ANIMATION WORLD MAGAZINE - ISSUE 5.12 - MARCH 2001
There Once Was A Man Called Pjotr Sapegin
(continued from page 4)
Fishballs, a film Sapegin shot in 1 1/2 days on 35 mm leftover film.
Following Fishballs, Sapegin made Mons the Cat, his first international 'hit.' Mons the Cat is based on a Norwegian folk tale. After refusing to eat his catfish, Mons in turn chews up the entire village community until he explodes á là Monty Python and everything returns to normal...a dream. Mons now enjoys his catfish without complaints.
A haunting nightmarish tale of a hyper consumer living on overdrive within a wild, free flowing capitalist marketplace? Maybe, but Sapegin was more interested in the cat. "The cat as an animal is the perfect anti-hero because it is basically a nasty character. He kills, he steals, he isn't really faithful, he never serves, but at the same time he's so loveable. If you see a cat eating a mouse, that's when the cat is at his best, he's nice, he's smiling, he looks very, very cute." Just like a tycoon as he is taking down another country.
Mons was shot in only four weeks, but Sapegin spent about two months just trying to figure out how to end the story: "In Mons the Cat I used the actual media of animation as an expressive tool, as a storytelling tool. And then I said, 'Ah, hah,' that's where a lot of things are hidden in animation, so you have to see why you are making this film not in live-action but in animation, what possibilities it gives you, how you can play with an environment with the reality of animation."
With Mons, we see Sapegin's most concerted use of mobile, multi-coloured backgrounds that sweep in and out of each scene. Originally, Sapegin had intended to make the backgrounds entirely in clay, but his "rotten clay" was too soft and would not hold a solid form. So Sapegin heated the clay with a lighter and used it as crayons on a glass surface. He would use this technique again in The Saltmill.
As might be expected, Sapegin works with very few people. "The ideal set is that I have one more person working with me, and this person is some kind of orchestra leader." At the moment, Sapegin's team consists of Janne Hansen, a Volda College graduate. Sapegin also works with Lisa Fearnley, who shot One Day a Man Bought a House. "She is a an exceptional, exceptional photographer."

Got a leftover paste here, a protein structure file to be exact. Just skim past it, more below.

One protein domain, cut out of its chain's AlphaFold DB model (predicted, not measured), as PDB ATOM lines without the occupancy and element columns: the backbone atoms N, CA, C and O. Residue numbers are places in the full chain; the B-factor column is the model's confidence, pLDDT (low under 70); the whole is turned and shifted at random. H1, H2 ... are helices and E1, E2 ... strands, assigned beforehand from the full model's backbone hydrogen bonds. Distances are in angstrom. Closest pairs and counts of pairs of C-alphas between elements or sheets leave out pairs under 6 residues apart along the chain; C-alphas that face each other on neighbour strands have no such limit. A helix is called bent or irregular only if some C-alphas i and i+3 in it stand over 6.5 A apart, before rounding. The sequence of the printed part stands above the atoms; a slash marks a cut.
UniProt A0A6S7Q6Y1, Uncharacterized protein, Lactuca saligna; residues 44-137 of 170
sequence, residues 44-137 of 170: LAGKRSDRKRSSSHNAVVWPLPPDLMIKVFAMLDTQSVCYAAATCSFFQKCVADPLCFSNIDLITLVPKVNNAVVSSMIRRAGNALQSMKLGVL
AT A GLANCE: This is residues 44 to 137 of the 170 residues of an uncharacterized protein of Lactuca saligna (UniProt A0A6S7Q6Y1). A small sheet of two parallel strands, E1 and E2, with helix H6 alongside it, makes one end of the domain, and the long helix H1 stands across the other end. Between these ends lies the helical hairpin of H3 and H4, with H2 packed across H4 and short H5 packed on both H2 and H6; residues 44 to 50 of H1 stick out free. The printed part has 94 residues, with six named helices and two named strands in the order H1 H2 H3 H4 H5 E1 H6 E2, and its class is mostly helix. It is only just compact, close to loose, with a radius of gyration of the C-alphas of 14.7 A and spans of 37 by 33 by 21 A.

What is perhaps most remarkable about Mons the Cat is the quality of the clay animation. It seems incredible that an artist with no previous animation experience could master the medium so quickly. But as always there is a little secret. A former colleague in Moscow used to work with clay and while Sapegin never saw her work, he did see her puppets at home. "We'd been making some toys for kids and I sort of stole a lot of her aesthetic in a way. But I also thought that if I worked with animation ever I would try to make it as close to live-action as possible. When you look at real people out in the street they are made out of different material, which by definition is different from the environment they live in, so I thought I will probably try to find an environment which is contradictory to the physical substance of the characters. That's why I went for clay, because also of my theatre modeling experience. That's where my backgrounds actually came from, from theatre models."
In 1997, Sapegin finished One Day a Man Bought a House, a love story told in an unconventional and comedic manner.
A Loving Rat
One Day a Man Bought a House is a twisted tale about a man who moves into a house only to discover another occupant: a rat. Unwilling to share his new home, the man embarks on a series of methods to exterminate the rat. However, each murderous gesture (including the use of the infamous Malaysian pitbull cat) is mistaken as a sign of affection. The rat, a woman, soon believes that the man loves her. She dolls herself up, approaches the man and they marry and live happily ever after.
Sapegin wrote the original story and his wife re-wrote it for the film. The story was actually made in 1995 and was in production for almost three years. This perverse bestial fairy tale is actually based on a true story...well, sort of. "The story came out of an accident when I had to kill a rat, and I tried to persuade her with a sausage and she ate the sausage then I couldn't kill her because I thought she now thinks that I'm a nice guy."
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